And here we are, this is how I created my writing dashboard in Tana. By hitting CMD + K users can open up the command menu. From there, you type “Find nodes” and Tana will autosuggest related commands. After clicking on “Find Nodes” from the menu or pressing enter, I selected “…with tag #”, “…#writing”, and since I wanted to create a writing dashboard only for Creativerly I continued with “…. With field:”, “… Project”, “…=Creativerly”, “... as list”. Done. The Writing dashboard got created. Now, Tana pulls in all my writing ideas that I have tagged with #writing and for which the project field has been assigned to Creativerly. Now you can see why it is super handy to have those fields to give your notes some more context, like the project field I use for the #writing supertag. Since I keep track of my writing for Creativerly, my personal blog, and for ProductivePrivacy, fields give me the possibility to create a live query that only resurfaces the notes I would like to be resurfaced.

This allows me to keep track of all my writing within Tana. I use fields to gather some first and early notes and thoughts, links, inspiration, and research questions, but also tasks that are related to an idea I would like to write about. The combination of supertags, fields, and live queries allows me to build customized systems within Tana to write daily notes, establish habits, manage my projects, keep track of my tasks, and a lot of other stuff. I even keep track of the coffee beans I buy and taste by using a live query in Tana. It is an incredibly versatile app and it replaced quite a lot of tools I have used previously. For daily notes and project management, I used Craft in the past, my preferred task management software was Todoist, and to create databases I used Airtable. But now, I use Tana for all of those (and even more) use cases.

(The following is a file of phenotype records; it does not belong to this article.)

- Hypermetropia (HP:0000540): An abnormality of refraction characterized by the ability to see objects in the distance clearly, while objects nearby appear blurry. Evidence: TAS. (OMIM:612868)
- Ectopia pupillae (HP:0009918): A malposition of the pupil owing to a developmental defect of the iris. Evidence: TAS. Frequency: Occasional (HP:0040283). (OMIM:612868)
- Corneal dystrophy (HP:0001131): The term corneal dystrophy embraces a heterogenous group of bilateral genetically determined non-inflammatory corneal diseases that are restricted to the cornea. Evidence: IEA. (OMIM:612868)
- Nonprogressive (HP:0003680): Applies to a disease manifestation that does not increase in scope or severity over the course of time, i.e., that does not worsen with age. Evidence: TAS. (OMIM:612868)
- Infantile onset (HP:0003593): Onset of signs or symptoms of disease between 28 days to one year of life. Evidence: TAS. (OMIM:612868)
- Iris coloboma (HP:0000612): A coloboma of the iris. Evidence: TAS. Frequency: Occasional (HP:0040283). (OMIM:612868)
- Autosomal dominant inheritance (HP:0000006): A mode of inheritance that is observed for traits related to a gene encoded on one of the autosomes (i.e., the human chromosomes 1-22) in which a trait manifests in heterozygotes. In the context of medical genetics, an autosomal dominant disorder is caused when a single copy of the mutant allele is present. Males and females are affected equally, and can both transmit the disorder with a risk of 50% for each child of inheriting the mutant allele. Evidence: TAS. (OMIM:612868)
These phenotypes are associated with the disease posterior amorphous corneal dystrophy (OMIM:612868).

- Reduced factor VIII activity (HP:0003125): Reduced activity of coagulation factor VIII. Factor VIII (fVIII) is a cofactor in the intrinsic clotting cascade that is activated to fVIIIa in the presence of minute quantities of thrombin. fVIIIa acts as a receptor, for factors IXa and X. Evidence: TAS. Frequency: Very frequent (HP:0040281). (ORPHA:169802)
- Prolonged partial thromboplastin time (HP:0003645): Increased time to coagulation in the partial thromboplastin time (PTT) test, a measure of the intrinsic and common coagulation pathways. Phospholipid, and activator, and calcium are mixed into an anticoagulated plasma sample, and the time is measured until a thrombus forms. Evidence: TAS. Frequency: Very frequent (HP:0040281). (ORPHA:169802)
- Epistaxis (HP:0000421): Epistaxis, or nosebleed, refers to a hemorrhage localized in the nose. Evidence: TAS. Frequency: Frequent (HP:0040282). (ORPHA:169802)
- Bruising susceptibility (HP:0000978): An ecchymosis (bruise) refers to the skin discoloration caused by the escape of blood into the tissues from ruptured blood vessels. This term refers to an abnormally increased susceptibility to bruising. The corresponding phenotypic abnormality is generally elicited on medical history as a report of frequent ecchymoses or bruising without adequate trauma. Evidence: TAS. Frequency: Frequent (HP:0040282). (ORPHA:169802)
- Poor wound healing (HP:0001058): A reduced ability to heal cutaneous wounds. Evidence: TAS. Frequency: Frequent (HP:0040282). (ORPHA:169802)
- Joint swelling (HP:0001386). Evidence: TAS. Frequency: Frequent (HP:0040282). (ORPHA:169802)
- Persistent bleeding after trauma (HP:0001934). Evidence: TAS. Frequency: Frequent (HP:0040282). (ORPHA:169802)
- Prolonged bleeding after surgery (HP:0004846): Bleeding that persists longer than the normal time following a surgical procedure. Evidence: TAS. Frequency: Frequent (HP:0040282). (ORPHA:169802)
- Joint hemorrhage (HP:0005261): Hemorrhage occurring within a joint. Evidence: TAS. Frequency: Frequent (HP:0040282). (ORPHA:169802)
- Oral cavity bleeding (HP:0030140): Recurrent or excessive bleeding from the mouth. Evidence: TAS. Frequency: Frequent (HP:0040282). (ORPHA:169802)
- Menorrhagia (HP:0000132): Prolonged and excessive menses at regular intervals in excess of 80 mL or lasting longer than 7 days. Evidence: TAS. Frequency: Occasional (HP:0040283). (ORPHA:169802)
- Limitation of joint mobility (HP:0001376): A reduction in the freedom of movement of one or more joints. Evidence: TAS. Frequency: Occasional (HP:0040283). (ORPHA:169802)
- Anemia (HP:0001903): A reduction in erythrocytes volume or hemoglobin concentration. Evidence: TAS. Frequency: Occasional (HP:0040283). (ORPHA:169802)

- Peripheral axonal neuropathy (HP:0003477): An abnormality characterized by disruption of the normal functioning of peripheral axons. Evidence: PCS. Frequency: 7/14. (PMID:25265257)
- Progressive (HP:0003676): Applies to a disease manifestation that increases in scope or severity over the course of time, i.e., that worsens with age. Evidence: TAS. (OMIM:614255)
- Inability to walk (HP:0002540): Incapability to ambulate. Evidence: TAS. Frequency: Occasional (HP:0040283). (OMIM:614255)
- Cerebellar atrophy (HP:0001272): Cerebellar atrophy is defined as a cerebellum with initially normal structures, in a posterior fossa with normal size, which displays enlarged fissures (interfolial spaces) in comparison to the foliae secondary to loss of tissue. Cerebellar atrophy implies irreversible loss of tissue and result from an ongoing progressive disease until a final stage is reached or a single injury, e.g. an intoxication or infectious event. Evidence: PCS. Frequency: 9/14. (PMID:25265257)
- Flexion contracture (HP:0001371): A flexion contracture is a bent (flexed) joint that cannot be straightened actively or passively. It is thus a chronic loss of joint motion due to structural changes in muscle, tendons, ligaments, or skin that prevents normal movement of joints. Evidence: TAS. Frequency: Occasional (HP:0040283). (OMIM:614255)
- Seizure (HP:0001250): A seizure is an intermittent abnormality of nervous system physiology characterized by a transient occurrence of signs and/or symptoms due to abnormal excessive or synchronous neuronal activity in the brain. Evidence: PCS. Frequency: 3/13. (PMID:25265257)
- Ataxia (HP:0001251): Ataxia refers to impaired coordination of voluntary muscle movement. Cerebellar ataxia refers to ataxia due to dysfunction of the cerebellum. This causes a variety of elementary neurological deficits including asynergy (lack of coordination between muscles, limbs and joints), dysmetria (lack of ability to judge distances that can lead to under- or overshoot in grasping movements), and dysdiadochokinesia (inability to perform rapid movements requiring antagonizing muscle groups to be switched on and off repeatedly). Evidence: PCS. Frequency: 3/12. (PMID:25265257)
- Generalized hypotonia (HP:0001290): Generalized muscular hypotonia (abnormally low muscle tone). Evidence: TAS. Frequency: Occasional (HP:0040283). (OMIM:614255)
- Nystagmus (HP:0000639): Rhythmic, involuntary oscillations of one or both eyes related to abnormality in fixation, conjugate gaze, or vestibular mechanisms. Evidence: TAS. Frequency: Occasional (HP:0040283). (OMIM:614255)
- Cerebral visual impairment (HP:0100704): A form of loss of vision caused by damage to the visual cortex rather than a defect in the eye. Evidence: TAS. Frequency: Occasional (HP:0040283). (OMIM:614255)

The story of how I became a Scrintal user started back in January 2022. While browsing Twitter, I stumbled across Scrintal, a tool that combines visual note-taking, mind-mapping, and knowledge management. The idea sounded interesting to me, and I wanted to try it out. Scrintal was in closed beta back then, so I signed up for the waiting list and expressed my interest in the tool over on Twitter. Suddenly, I got in contact with one of the founders, we had a call and talked about my current note-taking and writing workflows, I got a demo of an early version of Scrintal, and after that, I got the chance to try out Scrintal on my own. In the following newsletter issue, I shared some of my early thoughts, but the way Scrintal was handling visual notes combined with mind mapping triggered something for me. Over the following months, I used Scrintal more and more, especially whenever I wanted to explore an early idea for a new article, I used Scrintal to lay out the specific parts of my upcoming article. Besides that, I shared my feedback and my suggestions with the founders, stayed active within the Scrintal Slack community, and followed the development of the app.

After a couple of months, Scrintal became a crucial part of my writing process. The only thing that still kept me from fully committing to it was the fact that Scrintal lacked in terms of UI design and UX. Since I am a Product Designer, it is always a magical feeling to use beautifully designed software, that has been crafted with care, love, and a clear focus on delivering an outstanding User Experience. I knew that Scrintal was still in an early stage, but throughout a couple of months, there has not been a single visual update. I became more active in the community and shared my input regarding the design of Scrintal.

Within the check-in calls I had with the founders, I also shared feedback and suggestions on how to improve some UI elements without a lot of effort. I still was incredibly excited about Scrintal, and I was dreaming about what the app could become if it would receive some love from a designer. Fast-forward to today, and I am the designer pouring some love and craft into the user interface of Scrintal. After loads of inputs and suggestions from my side, and a couple of meetings with the founders, I joined the Scrintal team full-time back in December 2022. As a designer, a dream came true with this role. I got the chance to focus and work on, evolve, and shape an app that I used every single day, that solved a problem for me, and that became a crucial part of my workflow.